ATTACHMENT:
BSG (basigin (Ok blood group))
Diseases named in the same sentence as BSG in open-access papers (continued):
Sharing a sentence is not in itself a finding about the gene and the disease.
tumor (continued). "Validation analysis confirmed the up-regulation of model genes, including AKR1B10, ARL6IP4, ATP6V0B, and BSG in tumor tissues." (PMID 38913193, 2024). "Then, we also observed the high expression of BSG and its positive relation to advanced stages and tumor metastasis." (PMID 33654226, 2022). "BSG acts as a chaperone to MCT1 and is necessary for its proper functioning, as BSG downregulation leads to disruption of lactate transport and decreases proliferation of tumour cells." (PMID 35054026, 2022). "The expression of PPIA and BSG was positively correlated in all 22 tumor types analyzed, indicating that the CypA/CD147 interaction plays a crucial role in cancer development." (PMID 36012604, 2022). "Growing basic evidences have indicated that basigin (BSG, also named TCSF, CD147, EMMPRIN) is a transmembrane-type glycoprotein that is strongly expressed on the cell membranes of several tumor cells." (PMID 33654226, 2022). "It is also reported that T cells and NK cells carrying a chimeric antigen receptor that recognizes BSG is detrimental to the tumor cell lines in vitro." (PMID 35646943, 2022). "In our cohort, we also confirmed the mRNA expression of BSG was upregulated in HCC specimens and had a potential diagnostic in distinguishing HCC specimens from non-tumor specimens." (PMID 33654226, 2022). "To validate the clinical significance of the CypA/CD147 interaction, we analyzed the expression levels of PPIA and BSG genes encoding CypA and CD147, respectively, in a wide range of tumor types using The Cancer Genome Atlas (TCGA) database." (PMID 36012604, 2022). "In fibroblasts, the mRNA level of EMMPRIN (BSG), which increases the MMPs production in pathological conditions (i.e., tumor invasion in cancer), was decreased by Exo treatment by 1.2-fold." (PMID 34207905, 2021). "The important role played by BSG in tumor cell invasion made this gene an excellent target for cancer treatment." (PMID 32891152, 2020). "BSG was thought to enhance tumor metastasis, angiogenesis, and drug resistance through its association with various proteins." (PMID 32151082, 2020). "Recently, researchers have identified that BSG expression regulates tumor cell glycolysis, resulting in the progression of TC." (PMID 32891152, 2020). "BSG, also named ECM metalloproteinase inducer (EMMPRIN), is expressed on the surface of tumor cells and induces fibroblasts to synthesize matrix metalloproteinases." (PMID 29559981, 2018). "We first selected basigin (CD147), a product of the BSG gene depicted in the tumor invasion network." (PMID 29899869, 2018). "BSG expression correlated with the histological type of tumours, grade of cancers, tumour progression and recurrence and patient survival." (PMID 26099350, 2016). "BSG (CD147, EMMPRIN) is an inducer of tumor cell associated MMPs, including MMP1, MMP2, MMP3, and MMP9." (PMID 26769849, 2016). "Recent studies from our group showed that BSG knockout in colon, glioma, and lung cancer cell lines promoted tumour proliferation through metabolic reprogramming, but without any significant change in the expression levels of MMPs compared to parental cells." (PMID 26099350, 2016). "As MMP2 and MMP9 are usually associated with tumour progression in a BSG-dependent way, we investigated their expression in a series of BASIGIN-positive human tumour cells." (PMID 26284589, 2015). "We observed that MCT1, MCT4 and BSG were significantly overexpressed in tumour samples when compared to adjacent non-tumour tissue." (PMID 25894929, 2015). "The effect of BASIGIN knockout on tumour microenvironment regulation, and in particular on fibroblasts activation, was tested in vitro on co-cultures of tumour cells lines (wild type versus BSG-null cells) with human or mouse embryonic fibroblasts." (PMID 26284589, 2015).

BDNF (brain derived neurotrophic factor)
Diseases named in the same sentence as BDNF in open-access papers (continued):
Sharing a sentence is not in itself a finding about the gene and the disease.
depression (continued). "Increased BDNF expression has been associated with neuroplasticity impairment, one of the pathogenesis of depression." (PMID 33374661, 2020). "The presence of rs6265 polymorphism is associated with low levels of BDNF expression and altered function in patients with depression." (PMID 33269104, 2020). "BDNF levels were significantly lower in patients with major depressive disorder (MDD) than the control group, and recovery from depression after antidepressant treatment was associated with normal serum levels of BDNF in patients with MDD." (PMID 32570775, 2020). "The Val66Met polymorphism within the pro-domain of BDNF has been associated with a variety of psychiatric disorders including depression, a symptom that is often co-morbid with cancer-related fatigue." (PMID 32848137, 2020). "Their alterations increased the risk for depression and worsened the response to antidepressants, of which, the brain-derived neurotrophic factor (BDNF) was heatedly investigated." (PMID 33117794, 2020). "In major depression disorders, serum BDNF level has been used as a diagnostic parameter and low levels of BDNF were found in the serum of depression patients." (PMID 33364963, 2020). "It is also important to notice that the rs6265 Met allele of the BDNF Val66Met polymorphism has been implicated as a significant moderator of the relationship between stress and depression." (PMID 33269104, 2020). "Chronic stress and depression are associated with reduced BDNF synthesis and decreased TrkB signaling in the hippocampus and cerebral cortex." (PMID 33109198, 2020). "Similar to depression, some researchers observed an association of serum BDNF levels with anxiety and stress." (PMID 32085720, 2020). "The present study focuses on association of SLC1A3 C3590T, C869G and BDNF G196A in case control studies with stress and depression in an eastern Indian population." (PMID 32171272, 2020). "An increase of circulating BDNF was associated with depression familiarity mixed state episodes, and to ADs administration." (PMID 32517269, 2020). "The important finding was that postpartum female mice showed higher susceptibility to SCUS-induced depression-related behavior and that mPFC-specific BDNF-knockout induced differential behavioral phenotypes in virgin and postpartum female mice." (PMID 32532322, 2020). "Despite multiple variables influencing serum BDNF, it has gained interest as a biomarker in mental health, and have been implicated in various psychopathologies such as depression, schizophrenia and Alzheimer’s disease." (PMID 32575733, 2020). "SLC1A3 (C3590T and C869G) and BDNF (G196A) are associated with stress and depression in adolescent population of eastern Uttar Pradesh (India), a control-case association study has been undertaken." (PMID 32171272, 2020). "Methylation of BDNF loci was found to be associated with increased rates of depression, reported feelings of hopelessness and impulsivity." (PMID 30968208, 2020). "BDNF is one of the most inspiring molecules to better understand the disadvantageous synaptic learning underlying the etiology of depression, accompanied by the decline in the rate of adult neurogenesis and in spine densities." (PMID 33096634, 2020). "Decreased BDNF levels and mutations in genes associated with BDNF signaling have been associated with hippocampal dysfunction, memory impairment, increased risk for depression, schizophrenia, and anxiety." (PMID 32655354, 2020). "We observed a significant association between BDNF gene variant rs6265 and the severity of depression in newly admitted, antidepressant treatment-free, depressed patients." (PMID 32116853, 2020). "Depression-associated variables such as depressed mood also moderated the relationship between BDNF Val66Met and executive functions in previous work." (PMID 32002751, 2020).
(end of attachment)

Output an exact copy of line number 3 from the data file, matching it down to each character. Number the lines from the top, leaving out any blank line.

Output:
Sharing a sentence is not in itself a finding about the gene and the disease.